Household incomes have grown at a slightly faster pace than dwelling values over the past decade, and it would appear as if it has become easier to buy a home. But is this true in every part of Australia?

CoreLogic's Property Pulse showed that the national dwelling values increased by 3% annually in the past 10 years, up from $382,650 to $516,710. At the same time, household income has grown slightly faster at 3.1% annually, from $59,020 to $79,872. Average mortgage rates have also dropped from 5.1% to 4.1%.

"The wash up from these movements is that housing affordability, based on the ratio of dwelling values to household incomes, is broadly unchanged across Australia and households are generally dedicating less of their income towards servicing a new mortgage," CoreLogic head of research Tim Lawless said in a think piece in The Real Estate Conversation.

Also read: Affordability forecast to deteriorate? 

In June 2019 quarter, the dwelling-value-to-household-income ratio was recorded at 6.5, equivalent to where it was in 2009. This means that an average Australian spends 6.5 times their gross annual household income to purchase a dwelling.

The proportion of income needed to repay an 80% loan-to-value mortgage was 34.4% in June, the lowest it has been since 2004. If this is the case, why does it seem like affordability has worsened in Australia?

As it turns out, three capital cities — Sydney, Melbourne, and Hobart — have seen housing values rise significantly faster than household incomes.

"While the national reading is the same as it was ten years ago, five of the eight capital cities and four of the seven non-capital city regions have recorded an improvement in the ratio of dwelling values to household incomes," Lawless said.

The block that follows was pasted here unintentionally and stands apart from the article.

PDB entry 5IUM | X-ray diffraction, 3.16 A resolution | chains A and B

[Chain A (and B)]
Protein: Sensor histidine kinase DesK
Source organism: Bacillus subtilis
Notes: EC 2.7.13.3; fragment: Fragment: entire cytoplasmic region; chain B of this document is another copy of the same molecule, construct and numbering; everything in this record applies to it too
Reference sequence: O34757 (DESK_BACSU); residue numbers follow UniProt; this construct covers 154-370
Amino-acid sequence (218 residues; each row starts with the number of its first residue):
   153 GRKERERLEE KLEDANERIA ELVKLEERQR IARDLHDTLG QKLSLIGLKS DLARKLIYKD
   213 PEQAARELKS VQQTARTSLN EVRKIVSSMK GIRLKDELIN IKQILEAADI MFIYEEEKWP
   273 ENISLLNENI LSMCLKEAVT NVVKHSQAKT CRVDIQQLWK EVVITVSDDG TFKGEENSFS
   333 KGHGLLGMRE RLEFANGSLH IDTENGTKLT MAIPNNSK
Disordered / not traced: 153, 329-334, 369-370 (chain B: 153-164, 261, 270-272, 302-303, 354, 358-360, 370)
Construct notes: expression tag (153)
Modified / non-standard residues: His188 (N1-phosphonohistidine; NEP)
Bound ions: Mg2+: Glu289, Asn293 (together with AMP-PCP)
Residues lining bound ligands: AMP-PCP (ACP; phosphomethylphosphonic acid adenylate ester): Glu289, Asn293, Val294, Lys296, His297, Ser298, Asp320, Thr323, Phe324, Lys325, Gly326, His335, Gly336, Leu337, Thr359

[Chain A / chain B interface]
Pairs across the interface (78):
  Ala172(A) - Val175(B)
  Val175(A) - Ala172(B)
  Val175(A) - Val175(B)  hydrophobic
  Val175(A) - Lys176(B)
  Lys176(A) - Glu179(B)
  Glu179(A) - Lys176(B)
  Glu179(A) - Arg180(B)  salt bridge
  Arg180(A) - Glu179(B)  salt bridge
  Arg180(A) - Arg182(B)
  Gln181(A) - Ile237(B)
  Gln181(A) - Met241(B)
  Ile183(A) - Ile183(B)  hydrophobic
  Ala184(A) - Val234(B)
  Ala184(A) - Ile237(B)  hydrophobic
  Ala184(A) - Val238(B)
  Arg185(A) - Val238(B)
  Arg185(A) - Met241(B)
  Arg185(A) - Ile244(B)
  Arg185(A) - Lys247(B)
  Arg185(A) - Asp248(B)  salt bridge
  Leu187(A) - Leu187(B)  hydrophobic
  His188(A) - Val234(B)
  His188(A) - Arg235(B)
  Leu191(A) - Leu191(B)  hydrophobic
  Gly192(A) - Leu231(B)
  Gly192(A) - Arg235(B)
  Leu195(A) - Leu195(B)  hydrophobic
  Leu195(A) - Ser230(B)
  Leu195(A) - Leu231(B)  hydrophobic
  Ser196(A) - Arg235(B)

In Sydney, for instance, households spend 8.2 times their gross annual income to purchase a dwelling with a median value. This was a considerable increase in dwelling value-to-income ratio from 6.6 in 2009.

The same story unfurled in Melbourne, where respective dwelling value-to- income ratio rose from 6.4 to 7.2, and Hobart, where it rose from 5.9 to 6.5.

"Despite mortgage rates falling to the lowest level since at least the 1950s, households in Sydney, Melbourne and Hobart are generally dedicating a larger proportion of their incomes towards servicing a new mortgage than they were in 2009," Lawless said.

Households in Sydney and Melbourne also allocate higher shares of income to service mortgages at 43.7% and 38.4%, respectively.

"Although housing affordability has worsened relative to ten years ago in Sydney and Melbourne, the decline in home values together with a subtle rise in household incomes and lower mortgage rates has seen affordability and serviceability record a temporary improvement in these areas," Lawless said.

What could be done?

In order to address the issues surrounding affordability, Lawless said it is crucial to look at both supply and demand.

"On the supply side, ensuring infrastructure programs, land release and town planning policies are keeping pace with population growth is important. On the demand side, population growth drives housing demand, as do stimulus measures such as first home buyer grants and tax concessions," he said.

It would also help if people are redirected to areas where housing prices are affordable. The government can do this by incentivising jobs growth and infrastructure improvements.

"Removing stamp duty would also help to improve housing affordability and housing mobility by lowering the transactional costs associated with purchasing a home," Lawless said.